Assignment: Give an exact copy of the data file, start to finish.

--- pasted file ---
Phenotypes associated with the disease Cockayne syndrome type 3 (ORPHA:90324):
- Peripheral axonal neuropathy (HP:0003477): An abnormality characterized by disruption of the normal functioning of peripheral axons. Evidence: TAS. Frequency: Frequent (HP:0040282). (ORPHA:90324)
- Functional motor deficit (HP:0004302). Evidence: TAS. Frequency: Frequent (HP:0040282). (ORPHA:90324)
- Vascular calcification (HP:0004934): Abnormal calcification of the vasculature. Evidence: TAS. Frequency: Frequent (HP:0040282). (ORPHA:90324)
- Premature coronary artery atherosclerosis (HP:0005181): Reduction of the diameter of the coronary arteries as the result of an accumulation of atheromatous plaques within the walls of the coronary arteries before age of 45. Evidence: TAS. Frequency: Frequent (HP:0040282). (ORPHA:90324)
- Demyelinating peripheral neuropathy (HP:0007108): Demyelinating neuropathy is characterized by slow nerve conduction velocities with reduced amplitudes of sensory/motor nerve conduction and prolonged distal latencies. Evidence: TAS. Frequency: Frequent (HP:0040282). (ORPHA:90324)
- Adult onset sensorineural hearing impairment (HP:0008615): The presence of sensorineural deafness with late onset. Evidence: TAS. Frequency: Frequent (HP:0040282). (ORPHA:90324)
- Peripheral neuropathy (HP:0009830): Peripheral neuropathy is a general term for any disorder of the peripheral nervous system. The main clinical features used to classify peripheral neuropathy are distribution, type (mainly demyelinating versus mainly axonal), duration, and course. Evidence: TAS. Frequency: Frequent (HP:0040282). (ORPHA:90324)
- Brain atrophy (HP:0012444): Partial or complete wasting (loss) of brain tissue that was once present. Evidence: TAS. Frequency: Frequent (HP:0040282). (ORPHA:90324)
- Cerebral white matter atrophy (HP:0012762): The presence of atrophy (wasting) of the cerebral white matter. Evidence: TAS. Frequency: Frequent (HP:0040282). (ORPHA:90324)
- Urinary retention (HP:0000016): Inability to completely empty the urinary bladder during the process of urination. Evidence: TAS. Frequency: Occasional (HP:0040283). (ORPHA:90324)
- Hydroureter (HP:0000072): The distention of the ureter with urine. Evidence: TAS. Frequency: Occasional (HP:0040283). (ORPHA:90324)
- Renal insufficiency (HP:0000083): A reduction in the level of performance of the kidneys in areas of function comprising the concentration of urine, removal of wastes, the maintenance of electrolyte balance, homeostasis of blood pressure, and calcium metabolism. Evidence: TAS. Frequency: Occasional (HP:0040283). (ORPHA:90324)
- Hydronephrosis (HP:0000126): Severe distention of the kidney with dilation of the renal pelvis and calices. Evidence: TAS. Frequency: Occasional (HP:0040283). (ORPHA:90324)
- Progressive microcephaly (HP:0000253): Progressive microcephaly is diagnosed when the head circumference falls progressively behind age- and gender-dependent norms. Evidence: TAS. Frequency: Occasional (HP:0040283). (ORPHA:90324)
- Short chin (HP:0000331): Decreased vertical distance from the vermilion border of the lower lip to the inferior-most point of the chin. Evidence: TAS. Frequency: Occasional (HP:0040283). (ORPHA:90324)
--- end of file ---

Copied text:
Phenotypes associated with the disease Cockayne syndrome type 3 (ORPHA:90324):
- Peripheral axonal neuropathy (HP:0003477): An abnormality characterized by disruption of the normal functioning of peripheral axons. Evidence: TAS. Frequency: Frequent (HP:0040282). (ORPHA:90324)
- Functional motor deficit (HP:0004302). Evidence: TAS. Frequency: Frequent (HP:0040282). (ORPHA:90324)
- Vascular calcification (HP:0004934): Abnormal calcification of the vasculature. Evidence: TAS. Frequency: Frequent (HP:0040282). (ORPHA:90324)
- Premature coronary artery atherosclerosis (HP:0005181): Reduction of the diameter of the coronary arteries as the result of an accumulation of atheromatous plaques within the walls of the coronary arteries before age of 45. Evidence: TAS. Frequency: Frequent (HP:0040282). (ORPHA:90324)
- Demyelinating peripheral neuropathy (HP:0007108): Demyelinating neuropathy is characterized by slow nerve conduction velocities with reduced amplitudes of sensory/motor nerve conduction and prolonged distal latencies. Evidence: TAS. Frequency: Frequent (HP:0040282). (ORPHA:90324)
- Adult onset sensorineural hearing impairment (HP:0008615): The presence of sensorineural deafness with late onset. Evidence: TAS. Frequency: Frequent (HP:0040282). (ORPHA:90324)
- Peripheral neuropathy (HP:0009830): Peripheral neuropathy is a general term for any disorder of the peripheral nervous system. The main clinical features used to classify peripheral neuropathy are distribution, type (mainly demyelinating versus mainly axonal), duration, and course. Evidence: TAS. Frequency: Frequent (HP:0040282). (ORPHA:90324)
- Brain atrophy (HP:0012444): Partial or complete wasting (loss) of brain tissue that was once present. Evidence: TAS. Frequency: Frequent (HP:0040282). (ORPHA:90324)
- Cerebral white matter atrophy (HP:0012762): The presence of atrophy (wasting) of the cerebral white matter. Evidence: TAS. Frequency: Frequent (HP:0040282). (ORPHA:90324)
- Urinary retention (HP:0000016): Inability to completely empty the urinary bladder during the process of urination. Evidence: TAS. Frequency: Occasional (HP:0040283). (ORPHA:90324)
- Hydroureter (HP:0000072): The distention of the ureter with urine. Evidence: TAS. Frequency: Occasional (HP:0040283). (ORPHA:90324)
- Renal insufficiency (HP:0000083): A reduction in the level of performance of the kidneys in areas of function comprising the concentration of urine, removal of wastes, the maintenance of electrolyte balance, homeostasis of blood pressure, and calcium metabolism. Evidence: TAS. Frequency: Occasional (HP:0040283). (ORPHA:90324)
- Hydronephrosis (HP:0000126): Severe distention of the kidney with dilation of the renal pelvis and calices. Evidence: TAS. Frequency: Occasional (HP:0040283). (ORPHA:90324)
- Progressive microcephaly (HP:0000253): Progressive microcephaly is diagnosed when the head circumference falls progressively behind age- and gender-dependent norms. Evidence: TAS. Frequency: Occasional (HP:0040283). (ORPHA:90324)
- Short chin (HP:0000331): Decreased vertical distance from the vermilion border of the lower lip to the inferior-most point of the chin. Evidence: TAS. Frequency: Occasional (HP:0040283). (ORPHA:90324)